Ravens offensive coordinator Greg Roman grateful for opportunity to build from 'square zero'

Football men wait a professional lifetime for such an opportunity — a blank canvas on which to apply all they’ve learned about the patterns and rhythms of the NFL game.

That was the challenge Ravens coach John Harbaugh issued to his new offensive coordinator, Greg Roman, as they began preparations for the 2019 season: Build an attack from the ground up, with streamlined terminology and an emphasis on using every one of quarterback Lamar Jackson’s gifts to baffle opposing defenses.


“There are several coaches on our staff that have always wanted to do this,” Roman said Wednesday after watching his offense complete the second day of mandatory minicamp. “What would I do if I could start from square zero? We’ve been granted than opportunity.”

The Ravens rolled to the playoffs last season behind the most run-heavy offense the NFL had seen in decades. Their emphasis won’t change drastically, not with a running guru at offensive coordinator and one of the fastest players in the NFL at quarterback. But they aim to be far less predictable and far more dangerous through the air.


We won’t truly see how Roman’s offense differs from that of his predecessor, Marty Mornhinweg, until the Sept. 8 season opener. But he described some features Wednesday, including simplified vocabulary, nontraditional deployments of the team’s gifted tight ends and emphases on switching tempos and making quicker decisions at the line of scrimmage.

“We’ve got, I think, a lot of different boxes we can pull things out of,” Roman said. “I think you’re going to see some elements of things you’ve seen in the past. You’re going to see some new stuff. You’re going to see some new stuff that looks like old stuff. We’d like to be pretty multiple in the problems we present to a defense.”

When veteran players returned to the team’s training complex in May, Roman began by describing his plans for the offense in broad terms. Then he trusted his position coaches, all of whom collaborated on the redesign, to drill into the arduous work of teaching techniques and terminology.

“We had to go back and look at everything from the ground up, look at where football is and where we are,” Roman said. ”A real thorough housecleaning took place, starting early in January. It was a long process, and we like where we’re at, but we’re always streamlining and tweaking.”

Now that his players are translating abstract concepts to on-field movements, Roman said he’s pleased with the state of his planned revolution.

After three weeks of organized team activities and two days of mandatory minicamp, the revamped offense still looks like a young animal, finding its legs in a land of apex predators. For every pretty connection between Jackson and second-year tight end Mark Andrews, there’s an interception by the star-studded Ravens secondary.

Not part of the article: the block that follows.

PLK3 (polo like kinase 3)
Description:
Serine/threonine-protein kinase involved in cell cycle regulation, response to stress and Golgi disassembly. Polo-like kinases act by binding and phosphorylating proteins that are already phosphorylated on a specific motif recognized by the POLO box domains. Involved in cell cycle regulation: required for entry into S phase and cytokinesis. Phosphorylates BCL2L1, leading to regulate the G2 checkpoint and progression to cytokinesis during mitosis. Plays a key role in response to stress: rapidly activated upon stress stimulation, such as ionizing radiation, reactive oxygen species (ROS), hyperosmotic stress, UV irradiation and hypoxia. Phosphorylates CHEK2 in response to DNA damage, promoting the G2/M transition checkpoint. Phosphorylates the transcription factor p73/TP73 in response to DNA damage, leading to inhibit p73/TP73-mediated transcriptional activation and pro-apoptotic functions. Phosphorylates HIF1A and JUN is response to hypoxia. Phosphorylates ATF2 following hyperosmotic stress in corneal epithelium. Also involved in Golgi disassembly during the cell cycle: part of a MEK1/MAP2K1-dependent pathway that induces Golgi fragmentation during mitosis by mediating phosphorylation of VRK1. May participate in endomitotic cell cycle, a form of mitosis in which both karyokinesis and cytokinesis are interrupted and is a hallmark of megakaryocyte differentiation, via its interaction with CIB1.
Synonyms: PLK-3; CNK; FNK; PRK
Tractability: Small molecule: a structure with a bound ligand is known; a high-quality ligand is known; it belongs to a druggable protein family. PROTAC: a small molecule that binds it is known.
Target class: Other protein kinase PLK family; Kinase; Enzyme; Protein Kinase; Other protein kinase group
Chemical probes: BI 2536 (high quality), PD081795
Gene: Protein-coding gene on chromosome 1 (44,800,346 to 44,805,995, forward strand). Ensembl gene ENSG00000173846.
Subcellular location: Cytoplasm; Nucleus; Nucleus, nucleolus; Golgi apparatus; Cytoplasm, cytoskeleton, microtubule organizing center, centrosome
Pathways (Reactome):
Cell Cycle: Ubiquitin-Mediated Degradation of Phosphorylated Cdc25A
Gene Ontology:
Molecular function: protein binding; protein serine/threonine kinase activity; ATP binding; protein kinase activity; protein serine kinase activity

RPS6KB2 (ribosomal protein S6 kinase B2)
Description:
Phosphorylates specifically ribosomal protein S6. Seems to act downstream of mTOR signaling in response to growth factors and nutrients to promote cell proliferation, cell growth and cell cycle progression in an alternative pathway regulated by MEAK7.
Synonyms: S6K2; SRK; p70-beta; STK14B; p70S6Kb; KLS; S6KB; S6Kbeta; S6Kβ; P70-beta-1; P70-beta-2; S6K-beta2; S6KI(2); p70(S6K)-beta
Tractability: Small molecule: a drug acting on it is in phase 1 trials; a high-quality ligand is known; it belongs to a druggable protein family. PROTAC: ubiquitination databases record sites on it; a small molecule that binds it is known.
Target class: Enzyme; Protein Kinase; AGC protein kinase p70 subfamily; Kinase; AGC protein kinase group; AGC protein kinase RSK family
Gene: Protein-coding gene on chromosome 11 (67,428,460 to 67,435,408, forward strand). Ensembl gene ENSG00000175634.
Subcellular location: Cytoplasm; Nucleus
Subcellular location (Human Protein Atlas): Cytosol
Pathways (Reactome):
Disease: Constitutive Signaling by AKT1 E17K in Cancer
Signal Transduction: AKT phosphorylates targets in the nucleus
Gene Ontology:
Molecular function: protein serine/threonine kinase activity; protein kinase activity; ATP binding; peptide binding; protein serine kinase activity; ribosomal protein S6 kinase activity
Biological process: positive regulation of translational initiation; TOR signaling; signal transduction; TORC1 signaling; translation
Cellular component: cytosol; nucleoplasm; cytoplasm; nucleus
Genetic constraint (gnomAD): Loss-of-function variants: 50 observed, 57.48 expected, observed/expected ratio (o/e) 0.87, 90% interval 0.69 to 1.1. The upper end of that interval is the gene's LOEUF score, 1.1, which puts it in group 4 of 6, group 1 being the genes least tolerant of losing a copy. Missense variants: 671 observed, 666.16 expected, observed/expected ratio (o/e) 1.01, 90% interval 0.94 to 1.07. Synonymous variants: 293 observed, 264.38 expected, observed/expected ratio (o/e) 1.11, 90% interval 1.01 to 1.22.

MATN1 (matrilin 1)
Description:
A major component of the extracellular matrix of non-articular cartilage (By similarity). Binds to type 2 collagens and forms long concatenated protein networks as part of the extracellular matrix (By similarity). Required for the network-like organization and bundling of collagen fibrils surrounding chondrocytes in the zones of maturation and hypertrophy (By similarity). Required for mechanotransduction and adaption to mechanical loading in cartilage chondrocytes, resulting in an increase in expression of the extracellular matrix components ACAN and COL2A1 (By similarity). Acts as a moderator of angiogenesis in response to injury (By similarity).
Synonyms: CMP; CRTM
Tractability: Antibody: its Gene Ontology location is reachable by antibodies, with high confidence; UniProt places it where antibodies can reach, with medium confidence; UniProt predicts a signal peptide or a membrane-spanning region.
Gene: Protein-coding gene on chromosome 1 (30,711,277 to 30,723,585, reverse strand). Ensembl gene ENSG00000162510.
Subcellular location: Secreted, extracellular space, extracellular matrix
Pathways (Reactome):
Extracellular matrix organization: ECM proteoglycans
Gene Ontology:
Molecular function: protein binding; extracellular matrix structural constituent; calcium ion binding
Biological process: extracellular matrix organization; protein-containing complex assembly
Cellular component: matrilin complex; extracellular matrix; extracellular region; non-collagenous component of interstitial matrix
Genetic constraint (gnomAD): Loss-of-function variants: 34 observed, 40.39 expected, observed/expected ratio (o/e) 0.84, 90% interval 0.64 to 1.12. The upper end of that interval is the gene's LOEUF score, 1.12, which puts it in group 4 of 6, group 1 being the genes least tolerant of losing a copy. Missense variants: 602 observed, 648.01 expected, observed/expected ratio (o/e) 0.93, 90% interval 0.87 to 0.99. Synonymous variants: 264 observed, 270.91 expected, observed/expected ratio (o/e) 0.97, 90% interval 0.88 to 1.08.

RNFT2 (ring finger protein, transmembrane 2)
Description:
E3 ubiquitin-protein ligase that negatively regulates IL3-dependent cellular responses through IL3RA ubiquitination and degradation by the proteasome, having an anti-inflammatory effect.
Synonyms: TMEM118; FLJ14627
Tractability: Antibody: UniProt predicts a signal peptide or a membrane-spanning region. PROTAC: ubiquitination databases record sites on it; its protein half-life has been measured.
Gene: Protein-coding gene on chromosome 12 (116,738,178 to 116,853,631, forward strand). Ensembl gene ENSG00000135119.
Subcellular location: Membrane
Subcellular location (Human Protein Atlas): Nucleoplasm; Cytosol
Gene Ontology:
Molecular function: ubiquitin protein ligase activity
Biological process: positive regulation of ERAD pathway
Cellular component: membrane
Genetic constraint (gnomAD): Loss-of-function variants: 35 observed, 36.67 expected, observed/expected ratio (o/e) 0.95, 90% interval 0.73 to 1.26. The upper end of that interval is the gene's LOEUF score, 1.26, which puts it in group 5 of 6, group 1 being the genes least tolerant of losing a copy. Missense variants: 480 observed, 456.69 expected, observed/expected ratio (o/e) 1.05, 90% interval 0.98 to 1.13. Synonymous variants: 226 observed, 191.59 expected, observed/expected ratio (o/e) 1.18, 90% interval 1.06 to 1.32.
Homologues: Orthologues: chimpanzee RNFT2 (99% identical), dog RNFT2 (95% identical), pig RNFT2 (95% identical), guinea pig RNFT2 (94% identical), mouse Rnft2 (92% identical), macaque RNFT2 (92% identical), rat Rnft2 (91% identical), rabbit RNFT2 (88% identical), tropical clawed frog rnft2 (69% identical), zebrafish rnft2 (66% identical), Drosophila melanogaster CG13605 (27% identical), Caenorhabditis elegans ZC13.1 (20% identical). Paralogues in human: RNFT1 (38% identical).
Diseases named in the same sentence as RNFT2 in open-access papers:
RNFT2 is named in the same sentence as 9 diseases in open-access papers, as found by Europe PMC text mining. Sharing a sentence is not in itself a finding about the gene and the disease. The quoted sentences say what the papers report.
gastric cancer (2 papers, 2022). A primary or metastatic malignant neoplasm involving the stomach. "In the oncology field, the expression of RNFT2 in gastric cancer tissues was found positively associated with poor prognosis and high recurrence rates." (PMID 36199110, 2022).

That’s as it should be, Roman said. He’s not worried about judging individual battles at this point in the season. Even the worst misfires yield vital lessons.

“We get to throw a lot of things on that canvas,” he said. “Test this out and say, ‘Eh, that might not be us,’ or, ‘Wow, that really is us.’ We’re really not competing against our defense as much as we’re competing against ourselves. We’re trying to get everybody prepared for training camp; that’s the goal. And I think we’re accomplishing that.”


With the players not yet in pads, work on the passing game has outpaced time spent on the run.

The team’s offensive coaches say they actually like going against the likes of Earl Thomas, Jimmy Smith and Marlon Humphrey in practice, even if the results (five interceptions during Wednesday’s practice) are sometimes humbling.

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“It doesn’t do anything but make you better,” Ravens wide receivers coach David Culley said. “Basically, every day in practice, we go against as good as we’ll go against during the season. Especially for these young guys, this is as good as it gets.”

Ravens safety Tony Jefferson has been impressed.

“I think the offense is doing a much better job changing things up,” he said. “It’s definitely not a predictable offense. … I’m loving it. I’m loving what Lamar’s doing. I’m loving our receivers; we’ve got some big-bodied receivers, some unknown receivers, too, who might make a name for themselves this preseason. We’re all excited to see it.”

With first-round draft pick Marquise “Hollywood” Brown still sidelined by a Lisfranc foot injury, Culley has yet to get an honest look at the receiving corps he’ll roll out in Week 1. That won’t come until training camp. On the other hand, he’s seen some unexpected highlights from undrafted free agents such as Antoine Wesley and Sean Modster.


“We’re not where we want to be right now,” Culley said. “But I think we’re progressing very nicely. … It’s still basic football. It’s still pitch and catch with guys doing the right things. But we’re headed in the right direction.”

Of course, the story of the offense will ultimately come back to Jackson’s progress as a passer, ball handler and decision maker. The second-year quarterback has still unleashed plenty of wobbly throws over the past four weeks, but coaches and teammates have unanimously praised his overall development.

“Every day is a step forward for him,” Roman said. “If you would divide all the different things that go into playing quarterback, I think it would be amazing to many people how many columns there are. I think he’s raised his level in every column, to a certain extent. Lamar’s the kind of guy where, the more he does something, he’s going to get better at it.”